Study Watch: "Guided Care" Health Care Model for Patients with Other Chronic Conditions
Often when I talk with others about my mother, they start to think that Alzheimer's disease is the only major medical issue that Mom faces. I often have to insert in the conversation that my mother also suffers from Chronic Obstructive Pulmonary Disease (brought on from far too many years of smoking) and that her lung capacity is rapidly weakening.
Taken separately, each disease is a major health issue in itself that provides challenges not only for the person who suffers from it, but for the family members and friends who try to provide support as well as the medical staff who provide treatment. When these two major illnesses are faced at the same time by one person, the complexity of treatment issues as well as coordination can become a logistical medical nightmare.
Fortunately, the nursing home's nurses do a good job in trying to stay at the center of Mom's ever-spinning medical Wheel of Fortune and have managed to keep her out of the emergency room (which, when she was in West Texas, was on almost a biweekly basis). Based on Mom's ongoing challenges, I've often wondered what happens in the care of other loved ones who have dementia and another chronic disease. How can their care be effectively coordinated, especially if the loved one still lives at home?
So it was with great interest that I listened to a radio program produced by AARP this weekend that featured an interview with Dr. Charles Boult from the Johns Hopkins Bloomberg School of Public Health. Dr. Boult currently is leading a two-year controlled trial on a "Guided Care" model. The research website describes Guided Care as "a novel enhancement of the quality and efficiency of health care for people with several chronic conditions."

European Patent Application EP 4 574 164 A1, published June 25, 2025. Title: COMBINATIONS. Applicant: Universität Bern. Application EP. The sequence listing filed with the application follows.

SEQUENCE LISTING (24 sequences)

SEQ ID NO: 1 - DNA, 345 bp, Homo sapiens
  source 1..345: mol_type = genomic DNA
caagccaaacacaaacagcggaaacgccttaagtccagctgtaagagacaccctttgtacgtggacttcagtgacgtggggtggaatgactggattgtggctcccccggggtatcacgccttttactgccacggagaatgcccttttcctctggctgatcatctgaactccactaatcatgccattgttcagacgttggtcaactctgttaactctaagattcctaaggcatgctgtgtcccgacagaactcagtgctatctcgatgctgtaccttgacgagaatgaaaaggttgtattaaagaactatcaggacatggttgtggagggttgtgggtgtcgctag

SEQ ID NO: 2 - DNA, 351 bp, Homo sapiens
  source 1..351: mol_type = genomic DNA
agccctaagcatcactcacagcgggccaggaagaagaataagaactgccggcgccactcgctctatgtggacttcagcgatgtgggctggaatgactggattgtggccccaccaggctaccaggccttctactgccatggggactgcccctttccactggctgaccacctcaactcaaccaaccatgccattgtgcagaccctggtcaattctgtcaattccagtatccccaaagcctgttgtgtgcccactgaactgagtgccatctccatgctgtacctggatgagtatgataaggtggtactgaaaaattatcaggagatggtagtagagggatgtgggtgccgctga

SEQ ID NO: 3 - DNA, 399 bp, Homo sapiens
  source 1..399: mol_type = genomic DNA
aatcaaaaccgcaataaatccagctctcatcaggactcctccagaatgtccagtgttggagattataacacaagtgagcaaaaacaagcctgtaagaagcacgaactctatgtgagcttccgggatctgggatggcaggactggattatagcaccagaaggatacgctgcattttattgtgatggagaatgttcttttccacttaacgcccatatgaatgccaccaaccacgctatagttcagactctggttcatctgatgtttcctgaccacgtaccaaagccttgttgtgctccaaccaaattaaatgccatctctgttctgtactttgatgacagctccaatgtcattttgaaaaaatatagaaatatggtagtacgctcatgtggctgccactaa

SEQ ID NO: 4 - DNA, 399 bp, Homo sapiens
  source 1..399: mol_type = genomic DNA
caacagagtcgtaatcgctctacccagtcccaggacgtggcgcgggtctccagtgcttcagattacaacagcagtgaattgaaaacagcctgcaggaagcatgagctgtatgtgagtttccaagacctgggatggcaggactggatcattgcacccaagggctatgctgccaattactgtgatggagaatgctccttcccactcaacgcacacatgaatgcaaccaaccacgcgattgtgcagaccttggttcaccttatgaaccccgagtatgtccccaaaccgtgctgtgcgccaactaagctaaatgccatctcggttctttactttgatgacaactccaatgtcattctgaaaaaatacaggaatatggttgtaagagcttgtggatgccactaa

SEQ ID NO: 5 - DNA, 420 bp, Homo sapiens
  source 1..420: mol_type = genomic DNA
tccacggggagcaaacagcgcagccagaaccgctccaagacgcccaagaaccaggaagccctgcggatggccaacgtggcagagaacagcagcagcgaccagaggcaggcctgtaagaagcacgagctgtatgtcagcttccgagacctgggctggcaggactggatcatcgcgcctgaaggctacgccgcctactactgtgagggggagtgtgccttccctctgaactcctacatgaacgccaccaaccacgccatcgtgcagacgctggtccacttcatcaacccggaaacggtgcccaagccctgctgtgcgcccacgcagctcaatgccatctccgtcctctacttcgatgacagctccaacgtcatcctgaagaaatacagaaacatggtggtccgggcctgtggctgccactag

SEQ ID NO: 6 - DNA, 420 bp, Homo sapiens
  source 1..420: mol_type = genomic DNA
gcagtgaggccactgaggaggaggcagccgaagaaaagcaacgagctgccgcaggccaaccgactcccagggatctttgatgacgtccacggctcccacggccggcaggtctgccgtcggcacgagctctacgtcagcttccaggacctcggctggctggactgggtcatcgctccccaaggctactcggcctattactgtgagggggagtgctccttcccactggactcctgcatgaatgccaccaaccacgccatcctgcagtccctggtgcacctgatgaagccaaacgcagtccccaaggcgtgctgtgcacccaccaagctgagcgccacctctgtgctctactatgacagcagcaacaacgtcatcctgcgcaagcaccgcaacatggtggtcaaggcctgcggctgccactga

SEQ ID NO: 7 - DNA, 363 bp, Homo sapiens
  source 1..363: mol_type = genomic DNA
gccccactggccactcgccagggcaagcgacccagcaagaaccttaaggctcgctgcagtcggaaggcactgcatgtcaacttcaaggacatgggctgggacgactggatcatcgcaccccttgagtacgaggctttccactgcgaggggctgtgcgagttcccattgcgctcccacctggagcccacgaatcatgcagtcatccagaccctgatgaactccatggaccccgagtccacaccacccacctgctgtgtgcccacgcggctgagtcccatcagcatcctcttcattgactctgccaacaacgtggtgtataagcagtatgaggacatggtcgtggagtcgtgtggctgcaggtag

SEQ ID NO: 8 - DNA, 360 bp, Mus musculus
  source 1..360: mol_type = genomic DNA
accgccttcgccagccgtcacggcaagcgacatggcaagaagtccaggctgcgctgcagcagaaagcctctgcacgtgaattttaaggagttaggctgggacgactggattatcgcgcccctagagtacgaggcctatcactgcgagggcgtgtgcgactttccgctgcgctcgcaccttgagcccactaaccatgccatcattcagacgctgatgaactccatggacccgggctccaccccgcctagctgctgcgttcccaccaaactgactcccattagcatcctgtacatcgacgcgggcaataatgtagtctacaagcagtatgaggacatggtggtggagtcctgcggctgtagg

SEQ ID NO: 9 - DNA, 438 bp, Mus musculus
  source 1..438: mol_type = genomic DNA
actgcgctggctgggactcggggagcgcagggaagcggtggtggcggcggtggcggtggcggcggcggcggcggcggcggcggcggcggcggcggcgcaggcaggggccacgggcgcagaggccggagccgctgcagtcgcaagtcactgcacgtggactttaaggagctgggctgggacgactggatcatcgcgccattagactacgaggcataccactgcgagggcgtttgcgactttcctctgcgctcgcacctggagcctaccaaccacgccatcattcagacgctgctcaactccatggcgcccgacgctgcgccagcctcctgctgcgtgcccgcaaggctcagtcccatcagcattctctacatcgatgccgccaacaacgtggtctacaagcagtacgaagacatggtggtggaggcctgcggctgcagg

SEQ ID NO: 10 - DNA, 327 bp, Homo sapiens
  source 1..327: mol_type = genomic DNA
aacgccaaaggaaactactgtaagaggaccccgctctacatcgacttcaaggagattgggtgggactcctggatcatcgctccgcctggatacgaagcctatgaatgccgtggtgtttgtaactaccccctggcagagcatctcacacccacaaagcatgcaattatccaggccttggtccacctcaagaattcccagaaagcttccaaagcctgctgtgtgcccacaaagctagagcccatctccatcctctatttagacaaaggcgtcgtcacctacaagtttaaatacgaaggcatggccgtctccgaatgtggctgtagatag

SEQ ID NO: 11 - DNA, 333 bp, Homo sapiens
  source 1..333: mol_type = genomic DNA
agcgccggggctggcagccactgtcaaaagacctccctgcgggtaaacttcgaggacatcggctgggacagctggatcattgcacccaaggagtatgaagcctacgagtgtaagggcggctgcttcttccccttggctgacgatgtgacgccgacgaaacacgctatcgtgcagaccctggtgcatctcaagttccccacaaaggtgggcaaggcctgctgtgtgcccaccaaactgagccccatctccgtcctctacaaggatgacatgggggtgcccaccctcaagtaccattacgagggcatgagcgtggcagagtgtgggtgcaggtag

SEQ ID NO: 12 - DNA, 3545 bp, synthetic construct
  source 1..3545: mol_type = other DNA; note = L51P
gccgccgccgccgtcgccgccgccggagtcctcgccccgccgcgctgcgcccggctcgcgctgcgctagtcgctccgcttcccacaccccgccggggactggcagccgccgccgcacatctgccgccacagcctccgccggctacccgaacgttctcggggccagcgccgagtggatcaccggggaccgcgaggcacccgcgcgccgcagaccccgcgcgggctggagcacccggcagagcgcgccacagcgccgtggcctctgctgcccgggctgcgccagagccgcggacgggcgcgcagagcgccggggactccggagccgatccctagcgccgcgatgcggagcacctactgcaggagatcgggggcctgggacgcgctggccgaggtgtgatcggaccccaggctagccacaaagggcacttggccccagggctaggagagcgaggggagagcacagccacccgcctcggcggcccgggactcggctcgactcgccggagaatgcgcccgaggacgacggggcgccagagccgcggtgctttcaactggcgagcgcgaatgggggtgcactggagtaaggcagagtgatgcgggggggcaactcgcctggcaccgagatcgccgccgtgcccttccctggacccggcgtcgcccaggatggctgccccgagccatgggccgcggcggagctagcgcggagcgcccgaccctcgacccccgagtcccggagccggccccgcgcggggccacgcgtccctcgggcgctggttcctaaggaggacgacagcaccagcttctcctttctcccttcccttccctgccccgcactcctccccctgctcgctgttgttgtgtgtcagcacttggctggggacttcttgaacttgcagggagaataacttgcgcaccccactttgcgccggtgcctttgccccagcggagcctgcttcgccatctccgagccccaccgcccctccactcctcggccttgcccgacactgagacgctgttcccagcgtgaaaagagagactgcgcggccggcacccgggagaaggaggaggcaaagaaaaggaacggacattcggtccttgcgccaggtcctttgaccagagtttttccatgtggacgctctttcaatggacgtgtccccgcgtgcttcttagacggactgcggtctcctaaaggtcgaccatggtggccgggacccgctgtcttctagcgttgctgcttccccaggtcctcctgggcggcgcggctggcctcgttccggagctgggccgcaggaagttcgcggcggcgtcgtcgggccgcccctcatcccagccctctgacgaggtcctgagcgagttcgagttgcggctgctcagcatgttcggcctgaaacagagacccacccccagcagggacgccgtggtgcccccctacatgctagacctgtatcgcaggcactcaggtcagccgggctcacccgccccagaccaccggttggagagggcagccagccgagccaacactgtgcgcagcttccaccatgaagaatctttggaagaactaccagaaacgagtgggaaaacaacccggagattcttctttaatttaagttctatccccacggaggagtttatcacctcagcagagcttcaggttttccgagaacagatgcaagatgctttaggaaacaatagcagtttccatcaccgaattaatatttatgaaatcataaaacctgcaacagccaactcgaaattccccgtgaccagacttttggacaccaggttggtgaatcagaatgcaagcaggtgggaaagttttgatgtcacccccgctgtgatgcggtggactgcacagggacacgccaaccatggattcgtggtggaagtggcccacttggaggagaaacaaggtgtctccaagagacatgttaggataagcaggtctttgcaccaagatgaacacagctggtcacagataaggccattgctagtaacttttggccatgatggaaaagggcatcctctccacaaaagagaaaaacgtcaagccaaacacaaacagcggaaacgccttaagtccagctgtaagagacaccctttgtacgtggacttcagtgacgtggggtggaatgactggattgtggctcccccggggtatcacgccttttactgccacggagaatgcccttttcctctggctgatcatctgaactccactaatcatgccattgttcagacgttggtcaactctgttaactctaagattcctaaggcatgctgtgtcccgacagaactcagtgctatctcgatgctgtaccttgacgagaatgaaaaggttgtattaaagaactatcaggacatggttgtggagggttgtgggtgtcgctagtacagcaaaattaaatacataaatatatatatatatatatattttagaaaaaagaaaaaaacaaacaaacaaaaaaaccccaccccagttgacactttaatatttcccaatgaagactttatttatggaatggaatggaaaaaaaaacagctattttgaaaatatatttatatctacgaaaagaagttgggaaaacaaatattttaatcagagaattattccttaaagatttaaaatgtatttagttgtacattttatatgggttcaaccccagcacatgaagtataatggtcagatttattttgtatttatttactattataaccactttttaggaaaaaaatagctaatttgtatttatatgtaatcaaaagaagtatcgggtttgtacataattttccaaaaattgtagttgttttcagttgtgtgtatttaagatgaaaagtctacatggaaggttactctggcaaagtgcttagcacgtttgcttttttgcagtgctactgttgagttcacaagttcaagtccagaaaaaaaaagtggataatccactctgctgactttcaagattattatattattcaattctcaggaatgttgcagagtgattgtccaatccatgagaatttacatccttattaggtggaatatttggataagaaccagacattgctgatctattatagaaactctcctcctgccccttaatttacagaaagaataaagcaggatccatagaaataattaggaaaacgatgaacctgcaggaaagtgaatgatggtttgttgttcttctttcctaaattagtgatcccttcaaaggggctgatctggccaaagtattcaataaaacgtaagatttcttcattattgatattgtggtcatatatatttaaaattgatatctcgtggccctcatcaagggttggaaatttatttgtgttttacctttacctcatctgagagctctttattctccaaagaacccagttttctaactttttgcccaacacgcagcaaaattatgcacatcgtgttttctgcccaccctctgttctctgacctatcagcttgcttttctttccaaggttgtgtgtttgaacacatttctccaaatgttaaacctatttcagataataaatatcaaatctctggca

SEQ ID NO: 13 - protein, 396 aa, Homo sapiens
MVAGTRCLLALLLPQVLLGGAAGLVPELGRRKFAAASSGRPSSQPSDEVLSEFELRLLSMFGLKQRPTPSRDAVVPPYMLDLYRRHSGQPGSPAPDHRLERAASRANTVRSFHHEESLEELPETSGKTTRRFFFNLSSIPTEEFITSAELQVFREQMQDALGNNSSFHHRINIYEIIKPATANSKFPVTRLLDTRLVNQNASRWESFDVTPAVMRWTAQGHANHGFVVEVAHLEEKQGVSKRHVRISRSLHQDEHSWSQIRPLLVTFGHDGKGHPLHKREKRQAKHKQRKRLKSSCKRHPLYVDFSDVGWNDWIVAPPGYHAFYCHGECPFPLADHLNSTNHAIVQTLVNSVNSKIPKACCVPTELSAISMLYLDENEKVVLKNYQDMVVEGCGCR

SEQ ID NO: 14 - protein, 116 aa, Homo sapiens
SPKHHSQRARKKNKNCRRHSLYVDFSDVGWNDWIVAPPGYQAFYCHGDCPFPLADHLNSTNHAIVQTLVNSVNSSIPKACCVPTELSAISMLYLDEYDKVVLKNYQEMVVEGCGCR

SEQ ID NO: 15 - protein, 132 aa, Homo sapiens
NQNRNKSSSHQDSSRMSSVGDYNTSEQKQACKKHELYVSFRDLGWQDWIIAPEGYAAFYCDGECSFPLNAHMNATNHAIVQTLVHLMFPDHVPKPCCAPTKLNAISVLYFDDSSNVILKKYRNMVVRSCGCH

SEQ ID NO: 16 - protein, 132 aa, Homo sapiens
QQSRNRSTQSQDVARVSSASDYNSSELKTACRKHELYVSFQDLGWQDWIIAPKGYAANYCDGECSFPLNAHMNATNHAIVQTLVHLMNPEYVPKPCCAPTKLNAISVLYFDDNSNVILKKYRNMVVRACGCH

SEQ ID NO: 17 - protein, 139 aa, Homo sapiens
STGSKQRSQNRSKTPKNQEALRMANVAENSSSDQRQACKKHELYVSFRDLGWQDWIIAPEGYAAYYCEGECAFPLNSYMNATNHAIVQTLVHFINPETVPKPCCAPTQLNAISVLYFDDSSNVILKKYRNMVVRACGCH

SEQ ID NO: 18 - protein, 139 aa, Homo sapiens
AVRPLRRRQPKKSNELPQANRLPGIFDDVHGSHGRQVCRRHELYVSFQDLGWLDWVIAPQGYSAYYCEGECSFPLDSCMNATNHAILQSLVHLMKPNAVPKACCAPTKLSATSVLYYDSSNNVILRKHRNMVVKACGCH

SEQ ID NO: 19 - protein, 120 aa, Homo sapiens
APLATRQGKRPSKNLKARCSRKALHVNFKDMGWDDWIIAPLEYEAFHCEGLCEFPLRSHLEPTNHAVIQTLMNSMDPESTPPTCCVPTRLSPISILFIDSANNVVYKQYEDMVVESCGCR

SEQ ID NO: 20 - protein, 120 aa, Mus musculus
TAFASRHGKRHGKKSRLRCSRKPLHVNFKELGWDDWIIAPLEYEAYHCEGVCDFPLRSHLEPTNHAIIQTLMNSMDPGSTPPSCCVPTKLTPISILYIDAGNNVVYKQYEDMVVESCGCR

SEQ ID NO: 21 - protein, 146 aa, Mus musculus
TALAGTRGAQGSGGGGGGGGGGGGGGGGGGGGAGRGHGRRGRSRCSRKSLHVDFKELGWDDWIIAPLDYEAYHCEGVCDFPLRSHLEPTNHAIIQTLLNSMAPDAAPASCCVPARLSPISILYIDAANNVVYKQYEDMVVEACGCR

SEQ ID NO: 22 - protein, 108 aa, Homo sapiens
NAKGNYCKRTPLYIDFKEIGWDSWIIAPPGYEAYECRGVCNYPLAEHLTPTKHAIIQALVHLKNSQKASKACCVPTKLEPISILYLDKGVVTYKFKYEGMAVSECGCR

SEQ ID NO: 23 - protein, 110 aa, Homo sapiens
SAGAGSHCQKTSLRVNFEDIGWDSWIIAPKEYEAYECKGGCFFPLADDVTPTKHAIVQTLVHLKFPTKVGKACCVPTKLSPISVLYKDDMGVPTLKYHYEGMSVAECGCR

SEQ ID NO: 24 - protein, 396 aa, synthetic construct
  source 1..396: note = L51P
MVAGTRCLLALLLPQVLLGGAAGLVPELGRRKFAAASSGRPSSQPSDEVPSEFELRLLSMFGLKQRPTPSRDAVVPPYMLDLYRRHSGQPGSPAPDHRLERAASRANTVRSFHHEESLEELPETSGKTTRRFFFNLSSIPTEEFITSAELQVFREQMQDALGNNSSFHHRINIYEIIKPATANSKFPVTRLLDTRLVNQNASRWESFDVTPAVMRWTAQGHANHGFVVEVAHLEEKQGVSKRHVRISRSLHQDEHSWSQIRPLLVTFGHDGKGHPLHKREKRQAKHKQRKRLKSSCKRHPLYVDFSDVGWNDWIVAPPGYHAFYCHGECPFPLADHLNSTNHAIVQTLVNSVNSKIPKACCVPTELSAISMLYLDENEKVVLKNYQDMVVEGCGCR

How does it work? The website reports, "In the Guided Care teams, a specially prepared registered nurse works closely with 2-5 primary care physicians in caring for their chronically ill older patients. For each Guided Care patient, the nurse conducts an in-home assessment, develops an evidence-based ‘care guide' to address the chronic problems, monitors the patient proactively, coaches the patient in self-management, coordinates the efforts of all health care providers, smoothes the patient's transitions between sites of care, facilitates access to community resources, and educates and supports the family caregivers."
Dr. Boult and the radio program moderator discussed how this type of model appears to be very effective for a patient who has dementia. I also can see how this type of program would be a godsend to the family members or friends who are trying to provide assistance, but who do not have the medical background to deal with the challenges that Alzheimer's and another chronic disease present.
As part of his research, Dr. Boult said he also is trying to determine the costs that would be incurred in implementing the Guided Care program to determine feasibility. In just thinking about my mother's case, I'd have to say this program would be cost-effective due to the fact that the service's cost would be offset by the number of emergency room visits that would have been avoided if Mom had this type of support.
I'm going to be interested in seeing how this study progresses. You may want to keep an eye on this study, too, and also share this information with your loved one's physician.
For more information on Guided Care: http://www.guidedcare.org